The Fourth Circuit published US v. Flaherty yesterday, in which Eric Wilson, one of the "Norfolk Four, " had filed a federal Habeas Petition challenging his conviction. He argued that he was in custody because the requirements of the sex offender registry are sufficient restraints on liberty to be considered custody.
Wilson was convicted of rape in 1999 after a confession was coerced by Detective Robert Glenn Ford. Ford has since been convicted of Conspiracy to Commit Extortion under Official Right, Extortion Under Official Right, and False Statement for his behavior in this case. He was sentenced to 360 months in Federal Custody. If you've never heard of this case, PBS did a Frontline documentary called "The Confessions" about it. It's well worth anyone's time to view if you want to develop or bolster a healthy distrust of law enforcement.
In the Case, the majority opinion indicated that the requirements of the Sex Offender Registry are too trivial and too collateral to satisfy the requirements of Custody. Judge Wynn properly points out in the dissent that the registry requires checking in with local law enforcement and maintaining an address within certain bounds (not to mention the social scrutiny involved), which is a significant restraint on his liberty and should be considered.
The Court suggests, in a well-meaning bout of verbal diarrhea, that "Wilson has alleged compelling claims that significant legal burdens and disabilities imposed on him are wholly unjustified by any legitimate governmental interest; morally and legally, he is clearly entitled, in my judgment, to a judicial forum to test the accuracy of his claims. If, as the dissent posits, Virginia law would foreclose access to such a judicial forum under coram nobis or some other extraordinary procedure, I believe a due process claim under 42 U.S.C. § 1983 would raise grave issues of profound moment deserving of serious judicial examination."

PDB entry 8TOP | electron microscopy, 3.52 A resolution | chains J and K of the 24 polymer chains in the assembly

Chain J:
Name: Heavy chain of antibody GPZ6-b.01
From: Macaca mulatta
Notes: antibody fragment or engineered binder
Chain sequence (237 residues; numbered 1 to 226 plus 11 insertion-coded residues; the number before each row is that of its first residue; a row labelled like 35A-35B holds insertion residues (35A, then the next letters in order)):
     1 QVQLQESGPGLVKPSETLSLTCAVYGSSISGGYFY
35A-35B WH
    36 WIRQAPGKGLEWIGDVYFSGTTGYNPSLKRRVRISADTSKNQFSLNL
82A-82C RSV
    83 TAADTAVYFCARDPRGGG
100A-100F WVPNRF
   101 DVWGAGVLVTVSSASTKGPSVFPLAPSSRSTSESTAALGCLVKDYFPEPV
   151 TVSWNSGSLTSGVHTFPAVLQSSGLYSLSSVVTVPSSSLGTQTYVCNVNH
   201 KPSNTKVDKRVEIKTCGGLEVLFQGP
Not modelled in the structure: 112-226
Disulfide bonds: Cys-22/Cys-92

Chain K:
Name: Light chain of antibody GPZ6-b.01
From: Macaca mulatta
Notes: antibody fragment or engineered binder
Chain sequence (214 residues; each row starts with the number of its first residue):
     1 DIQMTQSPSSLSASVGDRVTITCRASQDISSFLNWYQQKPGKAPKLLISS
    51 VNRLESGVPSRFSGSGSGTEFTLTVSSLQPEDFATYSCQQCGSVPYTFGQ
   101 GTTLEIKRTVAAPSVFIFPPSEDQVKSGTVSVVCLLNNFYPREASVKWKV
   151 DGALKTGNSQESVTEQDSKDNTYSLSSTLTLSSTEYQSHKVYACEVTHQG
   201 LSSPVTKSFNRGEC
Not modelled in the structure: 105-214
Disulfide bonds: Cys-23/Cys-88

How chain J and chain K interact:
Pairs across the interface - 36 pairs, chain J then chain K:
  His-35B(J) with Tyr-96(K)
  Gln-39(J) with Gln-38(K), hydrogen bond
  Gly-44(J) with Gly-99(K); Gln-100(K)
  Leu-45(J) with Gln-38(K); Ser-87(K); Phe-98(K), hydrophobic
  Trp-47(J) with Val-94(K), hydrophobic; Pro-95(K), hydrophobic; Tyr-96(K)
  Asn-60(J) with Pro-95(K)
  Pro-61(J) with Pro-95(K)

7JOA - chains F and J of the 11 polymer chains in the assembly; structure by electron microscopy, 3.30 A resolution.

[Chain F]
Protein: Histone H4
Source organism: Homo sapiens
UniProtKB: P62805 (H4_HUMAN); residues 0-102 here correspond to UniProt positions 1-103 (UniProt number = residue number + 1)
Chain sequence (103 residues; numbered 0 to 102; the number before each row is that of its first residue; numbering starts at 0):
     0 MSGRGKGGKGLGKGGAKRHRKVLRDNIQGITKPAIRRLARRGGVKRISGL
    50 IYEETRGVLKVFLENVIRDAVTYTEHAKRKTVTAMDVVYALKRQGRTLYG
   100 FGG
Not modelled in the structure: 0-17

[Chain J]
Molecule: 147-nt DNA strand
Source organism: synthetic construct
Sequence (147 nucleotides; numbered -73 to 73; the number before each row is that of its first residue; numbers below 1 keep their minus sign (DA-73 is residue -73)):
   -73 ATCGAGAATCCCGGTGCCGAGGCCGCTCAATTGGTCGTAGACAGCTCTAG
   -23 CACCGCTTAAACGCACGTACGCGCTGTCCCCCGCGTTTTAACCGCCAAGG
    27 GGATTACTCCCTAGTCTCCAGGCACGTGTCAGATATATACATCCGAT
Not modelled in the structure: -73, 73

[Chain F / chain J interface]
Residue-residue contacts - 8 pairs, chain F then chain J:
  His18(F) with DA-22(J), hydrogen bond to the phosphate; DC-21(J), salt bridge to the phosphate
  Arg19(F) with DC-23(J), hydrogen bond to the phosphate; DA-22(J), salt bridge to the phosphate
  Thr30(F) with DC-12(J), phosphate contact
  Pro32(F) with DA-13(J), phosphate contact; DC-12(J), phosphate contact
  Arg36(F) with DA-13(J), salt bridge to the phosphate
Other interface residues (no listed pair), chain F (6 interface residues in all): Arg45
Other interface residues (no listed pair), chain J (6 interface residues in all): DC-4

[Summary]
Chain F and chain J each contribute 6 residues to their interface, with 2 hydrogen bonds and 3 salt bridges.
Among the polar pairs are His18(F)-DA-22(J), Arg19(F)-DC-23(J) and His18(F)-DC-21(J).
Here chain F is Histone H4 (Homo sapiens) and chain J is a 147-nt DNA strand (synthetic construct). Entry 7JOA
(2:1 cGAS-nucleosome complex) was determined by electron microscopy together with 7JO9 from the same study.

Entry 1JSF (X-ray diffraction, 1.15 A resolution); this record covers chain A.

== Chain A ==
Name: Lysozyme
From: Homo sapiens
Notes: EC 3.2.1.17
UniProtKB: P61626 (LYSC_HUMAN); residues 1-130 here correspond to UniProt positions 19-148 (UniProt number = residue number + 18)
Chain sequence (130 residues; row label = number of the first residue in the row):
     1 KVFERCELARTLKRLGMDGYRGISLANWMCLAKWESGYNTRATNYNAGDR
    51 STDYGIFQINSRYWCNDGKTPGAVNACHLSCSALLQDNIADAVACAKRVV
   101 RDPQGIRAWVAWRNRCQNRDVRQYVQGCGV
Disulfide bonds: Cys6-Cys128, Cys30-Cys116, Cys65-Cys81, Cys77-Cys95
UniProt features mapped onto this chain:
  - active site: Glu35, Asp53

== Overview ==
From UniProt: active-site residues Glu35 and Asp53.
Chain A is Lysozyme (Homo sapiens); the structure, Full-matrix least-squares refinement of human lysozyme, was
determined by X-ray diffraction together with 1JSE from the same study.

Apparently, there is some worry that should the Court decide that a sex offender register is "custody" it would open the floodgates of litigation and abhorrently allow yet another avenue for people for relief merely on the grounds that they are actually innocent.
This raises the bigger political question of whether it is good for our Courts to be so dogmatic in their approach to these issues given the clear innocence of Mr. Wilson. Both sides will continue to argue the political and pragmatic implications of "judicial activism". In the meantime, people like Eric Wilson will live their lives, unable to find employment, unable to adopt, unable to live in certain areas, having to alert the government where he lives at all times among a populace that will believe him to be a dangerous rapist despite the overwhelming evidence to the contrary FOR THE REST OF HIS LIFE.
I presume that his attorneys will seek review by the Supreme Court. So, it appears that the government is not finished ruining his life yet.